Photography students from the School of Fine Arts are photographing the people and the physical environment of Bishopdale from March through to August this year with the goal of building an archive of contemporary documentary images.
The photographers are: Thomas Herman; Robert Earl; Liam Lyons; Elise Williams; Janneth Gil; Lucas Perelini.
If you or your group would like to be photographed for this project, please contact the library on 941 7923 or at firstname.lastname@example.org
BIRD + YOUNG sounds like a firm purveying fancy jewellery. But for Hera Lindsay Bird (poet) and Ashleigh Young (poet, writer, editor), it is words and ideas that are the things they are making and selling. This WORD Christchurch event at the Christchurch Art Gallery auditorium was introduced by WORD’s programme director Rachael King and chaired by Amy Marr, the Visitor Programmes Coordinator of the Art Gallery.
Hera Lindsay Bird is a poet whose works have pretty much gone viral – you might have read the one about Monica from Friends, and that Keats one – everywhere, BAM! Ashleigh Young is a poet and writer who recently became the first New Zealander to win Yale University’s Windham-Campbell Prize, worth US$165,000 (NZ$230,000), for her collection of raw, real, beautifully honest essays, Can you tolerate this? Their books are both on the shortlist for the Ockham New Zealand Book Awards.
It was a soggy evening, but that didn’t deter the crowd. It was full to the gunnels.
How do they get time to write when they work full time (Hera at Unity Books, Ashleigh at Victoria University Press)? It ain’t easy, but great employers help. Hera gets a paid day off each week. Ashleigh’s boss has offered time off for writing, while keeping her job open.
What followed was a discussion that ranged widely – from influences, to the IIML, sexy stuff, humour, and processes – with a good amount of Q&A time (surprise fact: lots of questions asked by men). Here’s some of the things we learned:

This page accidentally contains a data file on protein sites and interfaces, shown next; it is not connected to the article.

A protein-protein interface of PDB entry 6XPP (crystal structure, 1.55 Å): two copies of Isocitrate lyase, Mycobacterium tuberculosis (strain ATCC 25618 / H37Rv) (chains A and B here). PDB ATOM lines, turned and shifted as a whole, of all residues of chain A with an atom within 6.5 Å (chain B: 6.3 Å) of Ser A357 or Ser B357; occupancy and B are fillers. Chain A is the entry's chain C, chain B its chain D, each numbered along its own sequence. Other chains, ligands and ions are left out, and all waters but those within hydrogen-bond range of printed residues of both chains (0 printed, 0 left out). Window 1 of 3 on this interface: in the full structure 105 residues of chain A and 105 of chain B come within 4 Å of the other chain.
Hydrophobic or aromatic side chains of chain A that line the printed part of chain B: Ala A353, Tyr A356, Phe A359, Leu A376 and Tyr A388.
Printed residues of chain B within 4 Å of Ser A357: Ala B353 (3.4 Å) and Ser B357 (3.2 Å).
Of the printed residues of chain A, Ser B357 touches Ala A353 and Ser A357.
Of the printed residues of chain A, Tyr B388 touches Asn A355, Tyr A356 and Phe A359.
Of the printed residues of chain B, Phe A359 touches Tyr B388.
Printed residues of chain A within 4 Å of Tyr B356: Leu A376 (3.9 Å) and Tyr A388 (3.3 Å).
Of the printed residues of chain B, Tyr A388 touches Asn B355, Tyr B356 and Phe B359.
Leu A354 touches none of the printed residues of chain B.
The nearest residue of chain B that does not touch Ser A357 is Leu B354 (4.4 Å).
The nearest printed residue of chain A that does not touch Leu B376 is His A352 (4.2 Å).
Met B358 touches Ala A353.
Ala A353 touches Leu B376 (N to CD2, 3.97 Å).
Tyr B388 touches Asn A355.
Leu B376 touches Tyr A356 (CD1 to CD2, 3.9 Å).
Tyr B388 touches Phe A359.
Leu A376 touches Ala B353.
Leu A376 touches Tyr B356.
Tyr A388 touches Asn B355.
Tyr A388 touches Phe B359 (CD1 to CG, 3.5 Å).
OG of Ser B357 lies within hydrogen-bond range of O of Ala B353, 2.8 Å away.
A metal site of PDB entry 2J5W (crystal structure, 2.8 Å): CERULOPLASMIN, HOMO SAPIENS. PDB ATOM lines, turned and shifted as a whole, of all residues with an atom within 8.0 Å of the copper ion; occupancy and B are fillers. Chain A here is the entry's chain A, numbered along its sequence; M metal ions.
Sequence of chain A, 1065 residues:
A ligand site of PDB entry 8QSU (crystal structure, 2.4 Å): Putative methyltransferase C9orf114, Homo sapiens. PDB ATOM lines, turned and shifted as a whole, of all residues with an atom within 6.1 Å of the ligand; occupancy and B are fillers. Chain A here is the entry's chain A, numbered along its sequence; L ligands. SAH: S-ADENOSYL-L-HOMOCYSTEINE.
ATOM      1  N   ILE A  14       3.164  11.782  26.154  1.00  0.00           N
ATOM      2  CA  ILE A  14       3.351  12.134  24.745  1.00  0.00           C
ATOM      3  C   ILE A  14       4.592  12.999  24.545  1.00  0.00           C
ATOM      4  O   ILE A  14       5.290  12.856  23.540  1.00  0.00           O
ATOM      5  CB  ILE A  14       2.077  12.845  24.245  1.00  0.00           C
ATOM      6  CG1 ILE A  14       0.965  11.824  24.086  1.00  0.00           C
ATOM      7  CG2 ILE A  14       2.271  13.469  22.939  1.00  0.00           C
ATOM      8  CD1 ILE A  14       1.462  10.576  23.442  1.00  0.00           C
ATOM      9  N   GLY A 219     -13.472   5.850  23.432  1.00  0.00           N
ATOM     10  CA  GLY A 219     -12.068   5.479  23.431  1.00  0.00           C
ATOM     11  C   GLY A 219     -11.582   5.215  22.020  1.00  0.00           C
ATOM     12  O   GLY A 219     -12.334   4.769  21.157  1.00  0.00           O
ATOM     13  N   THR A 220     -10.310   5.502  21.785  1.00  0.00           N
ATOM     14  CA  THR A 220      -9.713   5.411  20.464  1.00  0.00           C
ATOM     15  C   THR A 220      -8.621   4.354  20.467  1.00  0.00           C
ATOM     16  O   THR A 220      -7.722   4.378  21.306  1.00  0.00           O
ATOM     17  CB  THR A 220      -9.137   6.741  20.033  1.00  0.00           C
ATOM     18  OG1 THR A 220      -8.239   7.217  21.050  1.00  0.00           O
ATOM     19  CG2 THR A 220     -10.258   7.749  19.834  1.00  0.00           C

Ashleigh edited Hera Lindsay Bird’s book which she said required barely a single change. She read the manuscript on the floor, weeping and cackling.
Hera enjoys reading crime fiction, humour, and heaps of poetry. She’s currently reading the Adrian Mole books by Sue Townsend.
Ashleigh has lots of self help books concealed on her Kindle.
Ashleigh said she can’t remember not wanting to write (but always knew she’s need a day job to pay the bills)
Hera’s parents had star charts – not for good behaviour but for writing, and she would get paid to write poems. She wondered if her Coromandel hippy parents fancied her as the next Laura Ranger (remember Laura’s Poems?)
Hera feels the support of her family and knows that even if she writes something explicit, her Dad will be chill with it.
Highly-respected British historian and biographer A. N. Wilson, author of The Victorians;
Science writer James Gleick exploring the mysteries of time travel;
Novelist and Kiwi expat Stella Duffy, who is currently completing Ngaio Marsh’s unfinished novel Money in the Morgue;
Canadian storyteller Ivan Coyote, who was the breakout star of last year’s popular WORD Christchurch Writers and Readers Festival.
WORD Christchurch’s programme director Rachael King says:
The audience for our last festival increased by 50% on the previous festival, showing there is a real appetite for these thought-provoking events in Christchurch. We are thrilled to collaborate with the Auckland Writers Festival to be able to bring such high-calibre speakers to the city.
Get your tickets now. If you buy tickets by 21 April, you do in the draw to win a 10-session pass to the Auckland Writers Festival, which runs 16 to 21 May.
Another great option is the Autumn Season Pass – it costs $90 plus $3 booking fee and gets you into all six events. All season pass holders automatically also go in the draw to win books from all six writers, courtesy of UBS.
Get reading these six writers – visit our page WORD Autumn Season and find their books in our collection. Or go to your local bookshop.
Jane Hackett is the Team Leader of the library’s Bindery and Distribution team. One of her big tasks is coordinating the Big Bargain Book Sale (it’s on Friday 24 and Saturday 25 March). She’s been doing it for six years. For her, the book sale wrangling starts before Christmas. The sale includes around 50,000 items, so it’s a biggie.
Jane has some top tips if you are heading along this year:
Allow enough time to look at stuff.
Don’t wear stilettoes. Comfortable flat-soled shoes are the best option.
Bemused by America? Interested in psychology, politics and economics? Gravitate to the books classified 000s to 300s in Dewey Decimal.